25% of files downloaded from The Pirate Bay are fakes

The Pirate Bay logoFor years, antipiracy companies like MediaDefender (read our 2007 profile) have scratched out a living by flooding peer-to-peer file-sharing networks with bad data. While the techniques differ, the goal is the same: to make online piracy just enough of a hassle that legal alternatives look good by comparison.

This attempt at poisoning the P2P well started a quiet war between the file-swappers and the antipiracy groups, each escalating the arms race by rolling out new weapons and new countermeasures. File-swappers began blocking known IP ranges that served fake files, and sites like The Pirate Bay worked to remove bad links to fake content and to ban the user accounts of those who uploaded the listing information.

And yet, despite years of this sort of sniping, P2P networks remain flooded with fake files. New research suggests that nearly a third of the files at big BitTorrent trackers are bogus.

A group of European academics, most of them from Universidad Carlos III de Madrid, presented a paper (PDF) at an Association of Computing Machinery (ACM) conference last month in Philadelphia that tries to quantify the motives of the biggest BitTorrent seeders. Most seeders turn out to have less-than-altruistic motives, instead using their uploads to advertise faster private trackers or advertising-funded websites. But one major group of seeders had a different economic incentive: making money from record labels and movie companies for disrupting P2P networks.

A huge dataset from popular BitTorrent search engines The Pirate Bay and Mininova showed that antipiracy agencies managed to upload an amazing 30 percent of all files in the study group (which comprised 55,000 top files shared by 35 million IP addresses). And these files weren't simply ignored by users; even taking the countermeasures deployed by search sites and their users into account, fake files made up 25 percent of actual user downloads.

Poisoning the well

The paper concludes that "major BitTorrent portals are suffering from a systematic poisoning index attack that affects 30 percent of the published content.

As for the effectiveness of countermeasures: "The portals fight this phenomenon by removing the fake content as well as the user accounts used to publish them. However, contrary to what has been reported in previous studies, this technique does not seem to be sufficiently effective since millions of users initiate the download of fake content."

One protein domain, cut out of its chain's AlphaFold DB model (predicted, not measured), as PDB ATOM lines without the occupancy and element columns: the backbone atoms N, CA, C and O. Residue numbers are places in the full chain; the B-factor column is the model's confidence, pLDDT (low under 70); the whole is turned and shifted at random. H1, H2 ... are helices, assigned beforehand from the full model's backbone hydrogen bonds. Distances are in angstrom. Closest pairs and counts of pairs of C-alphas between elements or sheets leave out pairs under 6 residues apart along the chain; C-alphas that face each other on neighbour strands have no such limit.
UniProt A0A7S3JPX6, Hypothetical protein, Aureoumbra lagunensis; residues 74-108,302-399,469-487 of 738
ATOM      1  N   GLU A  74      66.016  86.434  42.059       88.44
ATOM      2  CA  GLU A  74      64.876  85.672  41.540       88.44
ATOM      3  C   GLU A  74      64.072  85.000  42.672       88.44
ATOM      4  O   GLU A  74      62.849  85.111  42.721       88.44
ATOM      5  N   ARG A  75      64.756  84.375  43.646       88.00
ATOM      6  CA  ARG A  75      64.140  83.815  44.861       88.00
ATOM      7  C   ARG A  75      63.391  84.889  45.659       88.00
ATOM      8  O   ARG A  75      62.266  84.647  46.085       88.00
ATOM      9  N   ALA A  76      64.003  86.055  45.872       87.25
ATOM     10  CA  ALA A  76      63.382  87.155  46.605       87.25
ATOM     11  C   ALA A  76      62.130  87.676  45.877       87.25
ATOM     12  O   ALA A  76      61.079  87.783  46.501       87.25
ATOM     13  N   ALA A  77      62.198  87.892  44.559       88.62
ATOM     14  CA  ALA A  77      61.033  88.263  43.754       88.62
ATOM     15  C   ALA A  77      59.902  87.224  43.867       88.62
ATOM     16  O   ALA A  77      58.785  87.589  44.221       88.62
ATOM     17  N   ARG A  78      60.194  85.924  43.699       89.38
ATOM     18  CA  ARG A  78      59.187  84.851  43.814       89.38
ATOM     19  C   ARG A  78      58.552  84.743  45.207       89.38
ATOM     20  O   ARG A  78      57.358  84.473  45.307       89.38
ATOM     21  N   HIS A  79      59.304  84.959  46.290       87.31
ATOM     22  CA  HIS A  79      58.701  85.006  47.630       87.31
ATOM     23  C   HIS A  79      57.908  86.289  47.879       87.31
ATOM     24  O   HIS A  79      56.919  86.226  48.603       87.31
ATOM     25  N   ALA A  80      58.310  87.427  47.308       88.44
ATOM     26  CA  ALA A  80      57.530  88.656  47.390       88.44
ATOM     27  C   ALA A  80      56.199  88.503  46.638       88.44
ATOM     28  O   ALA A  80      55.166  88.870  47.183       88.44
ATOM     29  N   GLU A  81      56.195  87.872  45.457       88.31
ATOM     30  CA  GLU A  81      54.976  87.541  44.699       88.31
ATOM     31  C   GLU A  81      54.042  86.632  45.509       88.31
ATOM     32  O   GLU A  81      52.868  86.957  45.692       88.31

Not all of these fake publishers are antipiracy groups; some are just criminals. The two dominant categories of content from the "fake publishers" are movies and software—in fact, the "fake publishers" upload more software than any other group. The study's authors conclude that most of the video content from fake publishers comes from antipiracy groups, but that the software is more likely to be from malicious users out to spread a computer virus or promote a botnet.

Compared to legitimate files, the fake files are unpopular—for obvious reasons—and so are not redistributed by many users. That means the fake publishers need to stay connected for long periods of time to fully seed their files. Researchers found, in fact, that they spend the most time connected "due to their obligation to continuously seed their content to keep it alive." And most of these fake connections come from only three Web hosts: tzulo, FDC Servers and 4RWEB.

Still, this "unpopularity" is relative. The antipirates have managed to make one out of every four downloads from The Pirate Bay an unsatisfying experience—which must be quite satisfying indeed to those paid to cause this sort of confusion.

Source: Ars Technica

Tags: BitTorrent, The Pirate Bay

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